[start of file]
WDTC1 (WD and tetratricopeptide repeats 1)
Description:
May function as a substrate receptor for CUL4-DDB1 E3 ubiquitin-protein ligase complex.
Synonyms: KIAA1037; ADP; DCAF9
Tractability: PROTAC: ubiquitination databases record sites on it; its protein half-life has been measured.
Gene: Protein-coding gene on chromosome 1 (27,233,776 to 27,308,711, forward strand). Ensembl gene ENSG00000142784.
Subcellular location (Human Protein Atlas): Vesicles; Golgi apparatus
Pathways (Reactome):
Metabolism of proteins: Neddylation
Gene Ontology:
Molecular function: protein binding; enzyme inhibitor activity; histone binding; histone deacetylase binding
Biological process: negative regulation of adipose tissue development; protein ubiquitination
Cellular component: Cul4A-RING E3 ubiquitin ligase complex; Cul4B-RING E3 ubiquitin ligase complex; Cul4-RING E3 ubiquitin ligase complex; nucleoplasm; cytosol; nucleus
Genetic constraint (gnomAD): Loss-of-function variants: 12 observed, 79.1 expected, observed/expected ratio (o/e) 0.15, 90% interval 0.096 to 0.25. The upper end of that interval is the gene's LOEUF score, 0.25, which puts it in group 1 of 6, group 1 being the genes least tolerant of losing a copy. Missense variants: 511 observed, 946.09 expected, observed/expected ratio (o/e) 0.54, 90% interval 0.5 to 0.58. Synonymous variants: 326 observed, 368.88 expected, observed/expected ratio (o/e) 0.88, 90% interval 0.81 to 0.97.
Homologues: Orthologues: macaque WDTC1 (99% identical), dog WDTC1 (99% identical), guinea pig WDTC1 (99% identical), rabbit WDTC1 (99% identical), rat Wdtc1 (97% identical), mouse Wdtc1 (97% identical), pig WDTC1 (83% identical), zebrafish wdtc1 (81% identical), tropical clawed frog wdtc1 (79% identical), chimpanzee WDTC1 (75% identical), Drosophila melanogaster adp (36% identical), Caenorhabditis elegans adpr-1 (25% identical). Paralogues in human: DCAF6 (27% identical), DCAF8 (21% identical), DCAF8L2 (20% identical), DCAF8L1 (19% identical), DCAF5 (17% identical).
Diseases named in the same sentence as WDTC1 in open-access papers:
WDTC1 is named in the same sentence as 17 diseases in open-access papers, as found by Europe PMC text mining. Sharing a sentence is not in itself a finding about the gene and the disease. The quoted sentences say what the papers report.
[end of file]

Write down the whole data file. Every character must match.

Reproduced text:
WDTC1 (WD and tetratricopeptide repeats 1)
Description:
May function as a substrate receptor for CUL4-DDB1 E3 ubiquitin-protein ligase complex.
Synonyms: KIAA1037; ADP; DCAF9
Tractability: PROTAC: ubiquitination databases record sites on it; its protein half-life has been measured.
Gene: Protein-coding gene on chromosome 1 (27,233,776 to 27,308,711, forward strand). Ensembl gene ENSG00000142784.
Subcellular location (Human Protein Atlas): Vesicles; Golgi apparatus
Pathways (Reactome):
Metabolism of proteins: Neddylation
Gene Ontology:
Molecular function: protein binding; enzyme inhibitor activity; histone binding; histone deacetylase binding
Biological process: negative regulation of adipose tissue development; protein ubiquitination
Cellular component: Cul4A-RING E3 ubiquitin ligase complex; Cul4B-RING E3 ubiquitin ligase complex; Cul4-RING E3 ubiquitin ligase complex; nucleoplasm; cytosol; nucleus
Genetic constraint (gnomAD): Loss-of-function variants: 12 observed, 79.1 expected, observed/expected ratio (o/e) 0.15, 90% interval 0.096 to 0.25. The upper end of that interval is the gene's LOEUF score, 0.25, which puts it in group 1 of 6, group 1 being the genes least tolerant of losing a copy. Missense variants: 511 observed, 946.09 expected, observed/expected ratio (o/e) 0.54, 90% interval 0.5 to 0.58. Synonymous variants: 326 observed, 368.88 expected, observed/expected ratio (o/e) 0.88, 90% interval 0.81 to 0.97.
Homologues: Orthologues: macaque WDTC1 (99% identical), dog WDTC1 (99% identical), guinea pig WDTC1 (99% identical), rabbit WDTC1 (99% identical), rat Wdtc1 (97% identical), mouse Wdtc1 (97% identical), pig WDTC1 (83% identical), zebrafish wdtc1 (81% identical), tropical clawed frog wdtc1 (79% identical), chimpanzee WDTC1 (75% identical), Drosophila melanogaster adp (36% identical), Caenorhabditis elegans adpr-1 (25% identical). Paralogues in human: DCAF6 (27% identical), DCAF8 (21% identical), DCAF8L2 (20% identical), DCAF8L1 (19% identical), DCAF5 (17% identical).
Diseases named in the same sentence as WDTC1 in open-access papers:
WDTC1 is named in the same sentence as 17 diseases in open-access papers, as found by Europe PMC text mining. Sharing a sentence is not in itself a finding about the gene and the disease. The quoted sentences say what the papers report.